Shared modes can provide both a synergetic and a competitive relation with the existing public transport system. The competitive relation only is realistic when the shared modes have a positive business case. However, both with a positive and a negative business case, shared modes will operate in a mobility context with public authorities playing a major role in regulation and financing of services and infrastructure. This chapter argues that this governmental role is key, and the challenge will be to strike a balance between allowing for innovation with shared modes and driving integration between all modes. That integration should put all modes in their strength and provide efficient integration between the different modes. Mobility as a service could to be an excellent tool for providing the integration, but public authorities could act on a wide set of policy fields, like infrastructure, spatial planning, public transport procurement, traffic regulation and more to tie shared services and public transport together. The outcome of the implementation of shared services for the larger mobility context relies highly on that successful integration.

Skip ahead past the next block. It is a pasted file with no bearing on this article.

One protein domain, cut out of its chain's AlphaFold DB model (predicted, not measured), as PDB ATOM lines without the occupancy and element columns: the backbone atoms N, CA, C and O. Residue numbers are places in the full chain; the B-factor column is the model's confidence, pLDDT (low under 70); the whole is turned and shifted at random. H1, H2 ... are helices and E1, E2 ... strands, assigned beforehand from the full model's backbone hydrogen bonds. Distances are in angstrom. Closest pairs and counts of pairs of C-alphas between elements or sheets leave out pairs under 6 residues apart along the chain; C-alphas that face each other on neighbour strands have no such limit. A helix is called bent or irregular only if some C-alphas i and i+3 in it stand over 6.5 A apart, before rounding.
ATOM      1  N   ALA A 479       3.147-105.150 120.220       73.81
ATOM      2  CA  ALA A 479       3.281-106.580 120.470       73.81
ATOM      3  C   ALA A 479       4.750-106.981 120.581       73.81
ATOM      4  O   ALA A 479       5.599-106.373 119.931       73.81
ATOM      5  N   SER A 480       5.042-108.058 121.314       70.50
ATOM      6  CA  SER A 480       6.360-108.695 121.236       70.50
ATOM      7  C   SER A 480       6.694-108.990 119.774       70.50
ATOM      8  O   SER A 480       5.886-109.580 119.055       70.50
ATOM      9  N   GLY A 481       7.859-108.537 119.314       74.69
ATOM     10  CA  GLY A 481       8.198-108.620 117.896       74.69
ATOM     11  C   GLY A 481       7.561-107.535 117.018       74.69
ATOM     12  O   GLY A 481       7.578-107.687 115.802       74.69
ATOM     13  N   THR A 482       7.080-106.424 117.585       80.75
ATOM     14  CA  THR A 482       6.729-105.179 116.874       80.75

Original languageEnglish
Title of host publicationAdvances in Transport Policy and Planning
PublisherElsevier
Pages39-57
Number of pages19
DOIs
Publication statusPublished - 2019

Publication series

NameAdvances in Transport Policy and Planning
Volume4
ISSN (Print)2543-0009
ISSN (Electronic)2542-9116

    Research areas

  • Autonomous vehicles, Bike sharing, Business case, Governance, Integrated mobility, Public transport, Shared mobility, User perspective

ID: 67444204